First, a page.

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Sunday, 28 January, 2001, 01:53 GMT
Taleban bar press from 'massacre site'
The Taleban in Afghanistan
The Taleban are accused of massacring civilians
By Kate Clark in Kabul

The Taleban authorities in Afghanistan have banned journalists from going to Yakawlang in the centre of the country.

The United Nations and human rights groups say Taleban soldiers massacred civilians there earlier this month.

The Taleban had previously said journalists could visit the site.

But now, their supreme leader, Mullah Omar, has accused reporters of bias and said they will not be allowed to go.

Under Taleban regulations, journalists have to get permission to travel outside Kabul.

We had asked to go to Yakawlang to check reports that Taleban soldiers had killed local men, including teenagers and the elderly, in revenge for Taleban losses suffered during fighting with the opposition.

'Hostile' journalists

In an interview with the BBC, the Taleban supreme leader, Mullah Omar, accused journalists and human rights groups of concentrating on allegations that the Taleban had carried out massacres while ignoring the mass killing of Taleban prisoners of war by the opposition almost four years ago.

UN plane in Afghanistan
The UN recently imposed new sanctions on the Taleban for not handing over Osama Bin Laden
He asked why reporters did not go to Kandahar where the Taleban dead were reburied, instead of going to Yakawlang for what he called gossip and corruption.

Mullah Omar said journalists were biased and hostile and there was no evidence of a civilian massacre.

But to the rest of the world, the travel ban will only make it seem that the Taleban have secrets in Yakawlang they want to try to keep hidden.

'Massacre' of Taleban

The 1997 mass killing of Taleban prisoners of war in Mazar-e-Sharif and Dashti Laili referred to by Mullah Omar was actually one of the most widely reported massacres.

Journalists were able to see the graves after General Malik's rival, General Dostum, took over the area.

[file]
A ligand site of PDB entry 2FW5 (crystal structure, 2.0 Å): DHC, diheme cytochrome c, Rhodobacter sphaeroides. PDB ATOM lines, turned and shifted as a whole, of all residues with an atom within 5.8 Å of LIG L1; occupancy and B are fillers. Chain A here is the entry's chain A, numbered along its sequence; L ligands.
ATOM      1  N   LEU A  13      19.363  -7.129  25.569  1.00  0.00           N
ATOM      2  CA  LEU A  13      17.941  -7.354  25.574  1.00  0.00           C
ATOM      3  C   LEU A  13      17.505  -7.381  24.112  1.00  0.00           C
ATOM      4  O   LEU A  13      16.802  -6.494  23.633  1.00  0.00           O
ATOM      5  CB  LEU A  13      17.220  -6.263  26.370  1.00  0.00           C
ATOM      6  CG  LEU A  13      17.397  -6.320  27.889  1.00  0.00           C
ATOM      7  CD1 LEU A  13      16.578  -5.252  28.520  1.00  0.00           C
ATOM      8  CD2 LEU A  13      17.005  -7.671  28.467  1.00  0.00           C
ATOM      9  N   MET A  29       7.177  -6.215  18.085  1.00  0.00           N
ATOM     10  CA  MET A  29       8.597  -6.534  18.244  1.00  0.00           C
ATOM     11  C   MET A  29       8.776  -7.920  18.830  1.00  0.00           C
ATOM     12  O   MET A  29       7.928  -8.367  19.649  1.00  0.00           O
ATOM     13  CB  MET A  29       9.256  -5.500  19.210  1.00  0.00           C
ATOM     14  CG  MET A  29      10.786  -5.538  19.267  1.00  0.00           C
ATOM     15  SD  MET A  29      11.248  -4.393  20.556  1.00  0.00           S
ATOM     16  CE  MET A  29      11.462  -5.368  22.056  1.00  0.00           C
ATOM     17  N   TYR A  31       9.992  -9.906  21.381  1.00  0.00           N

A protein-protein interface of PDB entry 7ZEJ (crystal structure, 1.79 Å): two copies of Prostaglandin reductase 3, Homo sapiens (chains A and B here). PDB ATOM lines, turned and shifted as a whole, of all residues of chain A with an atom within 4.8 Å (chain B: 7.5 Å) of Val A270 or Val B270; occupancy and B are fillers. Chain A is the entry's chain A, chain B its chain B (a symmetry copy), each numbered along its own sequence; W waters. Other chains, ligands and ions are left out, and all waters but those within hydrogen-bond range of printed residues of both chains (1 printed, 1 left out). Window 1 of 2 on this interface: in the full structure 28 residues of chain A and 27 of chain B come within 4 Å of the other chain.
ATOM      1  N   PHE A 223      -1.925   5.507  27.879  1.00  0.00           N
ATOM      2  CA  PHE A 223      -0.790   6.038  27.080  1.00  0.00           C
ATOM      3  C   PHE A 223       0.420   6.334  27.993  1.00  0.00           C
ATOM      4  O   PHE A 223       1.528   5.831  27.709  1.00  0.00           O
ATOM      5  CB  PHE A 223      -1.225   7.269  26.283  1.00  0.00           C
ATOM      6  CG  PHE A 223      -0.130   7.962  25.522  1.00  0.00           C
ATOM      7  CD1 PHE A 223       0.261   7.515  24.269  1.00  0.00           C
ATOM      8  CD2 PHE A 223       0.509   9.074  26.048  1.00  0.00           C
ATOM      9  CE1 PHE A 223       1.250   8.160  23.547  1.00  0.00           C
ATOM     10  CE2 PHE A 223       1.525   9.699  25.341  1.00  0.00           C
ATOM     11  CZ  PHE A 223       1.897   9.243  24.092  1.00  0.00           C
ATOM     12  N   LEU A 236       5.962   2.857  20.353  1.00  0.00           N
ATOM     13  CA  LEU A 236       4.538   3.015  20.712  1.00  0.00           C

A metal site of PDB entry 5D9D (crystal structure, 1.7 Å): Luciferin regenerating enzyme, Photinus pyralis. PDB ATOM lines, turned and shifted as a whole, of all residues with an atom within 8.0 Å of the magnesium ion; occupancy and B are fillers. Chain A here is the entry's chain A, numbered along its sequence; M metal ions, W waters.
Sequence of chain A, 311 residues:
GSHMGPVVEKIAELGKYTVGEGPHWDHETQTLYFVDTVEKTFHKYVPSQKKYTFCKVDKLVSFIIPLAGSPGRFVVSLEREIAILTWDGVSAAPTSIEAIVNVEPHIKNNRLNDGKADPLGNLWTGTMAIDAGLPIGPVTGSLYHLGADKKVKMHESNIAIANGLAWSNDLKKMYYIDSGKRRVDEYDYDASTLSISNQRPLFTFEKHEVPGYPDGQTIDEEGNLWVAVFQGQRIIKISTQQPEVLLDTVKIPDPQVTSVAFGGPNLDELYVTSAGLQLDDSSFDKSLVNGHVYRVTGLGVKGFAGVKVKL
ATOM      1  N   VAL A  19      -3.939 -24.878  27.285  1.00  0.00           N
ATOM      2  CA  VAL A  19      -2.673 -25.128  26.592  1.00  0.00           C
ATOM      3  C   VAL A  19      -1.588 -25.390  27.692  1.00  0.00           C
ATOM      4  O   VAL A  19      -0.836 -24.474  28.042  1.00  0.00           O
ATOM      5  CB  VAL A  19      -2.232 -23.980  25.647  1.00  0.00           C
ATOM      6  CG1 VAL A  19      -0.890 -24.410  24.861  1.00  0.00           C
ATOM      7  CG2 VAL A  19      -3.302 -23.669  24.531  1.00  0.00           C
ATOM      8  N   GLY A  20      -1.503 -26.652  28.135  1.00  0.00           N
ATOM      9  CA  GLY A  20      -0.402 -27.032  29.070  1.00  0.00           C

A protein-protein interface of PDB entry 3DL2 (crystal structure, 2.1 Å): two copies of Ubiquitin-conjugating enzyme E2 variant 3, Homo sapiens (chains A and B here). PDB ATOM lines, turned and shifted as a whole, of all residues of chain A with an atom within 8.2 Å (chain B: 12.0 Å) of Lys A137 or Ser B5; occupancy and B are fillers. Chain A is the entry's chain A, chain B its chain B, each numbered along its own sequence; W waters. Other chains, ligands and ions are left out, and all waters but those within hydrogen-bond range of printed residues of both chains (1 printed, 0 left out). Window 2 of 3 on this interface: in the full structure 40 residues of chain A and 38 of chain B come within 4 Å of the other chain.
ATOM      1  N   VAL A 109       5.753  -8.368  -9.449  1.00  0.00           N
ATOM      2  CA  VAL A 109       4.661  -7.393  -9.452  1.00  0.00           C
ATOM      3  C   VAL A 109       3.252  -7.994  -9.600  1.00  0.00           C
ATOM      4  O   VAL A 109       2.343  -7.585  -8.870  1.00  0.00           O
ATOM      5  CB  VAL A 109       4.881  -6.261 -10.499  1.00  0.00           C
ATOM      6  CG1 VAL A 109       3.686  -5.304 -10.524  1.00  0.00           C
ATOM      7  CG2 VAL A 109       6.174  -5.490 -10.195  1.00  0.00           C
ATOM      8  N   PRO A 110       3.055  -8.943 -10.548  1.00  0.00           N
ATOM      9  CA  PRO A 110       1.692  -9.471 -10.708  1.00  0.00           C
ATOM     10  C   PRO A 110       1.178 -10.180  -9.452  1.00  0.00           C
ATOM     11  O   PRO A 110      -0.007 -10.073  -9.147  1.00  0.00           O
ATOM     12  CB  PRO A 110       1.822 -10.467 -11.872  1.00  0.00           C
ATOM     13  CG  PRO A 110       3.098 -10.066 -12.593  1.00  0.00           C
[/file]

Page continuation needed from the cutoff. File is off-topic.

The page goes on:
He allowed access to the site in order to discredit his predecessor.

The Taleban were accused of killing thousands of civilians in revenge when they eventually captured Mazur a year later.

Alleged civilian killings

Since then, there have been several similar allegations that Taleban forces have killed unarmed civilians in Bamiyan, Samangan and now Yakawlang.

Each time after the opposition captured territory from the Taleban and then lost it.

These areas have remained under Taleban control, making independent investigation much more difficult.

A few days ago, the opposition made new allegations against the Taleban.

They said they had uncovered fresh mass graves in the Khojah Ghar district of Takhar province in north-eastern Afghanistan.

They said they had found about 70 bodies, including those of women and children.

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See also:

19 Jan 01 | South Asia
UN imposes new sanctions on Taleban
12 Dec 00 | South Asia
UN staff leaving Afghanistan
08 Dec 00 | South Asia
Pakistan attacks Afghan sanctions
07 Dec 00 | South Asia
US and Russia unite against Taleban
20 Dec 00 | South Asia
Analysis: Who are the Taleban?
20 Dec 00 | South Asia
Who is Osama bin Laden?
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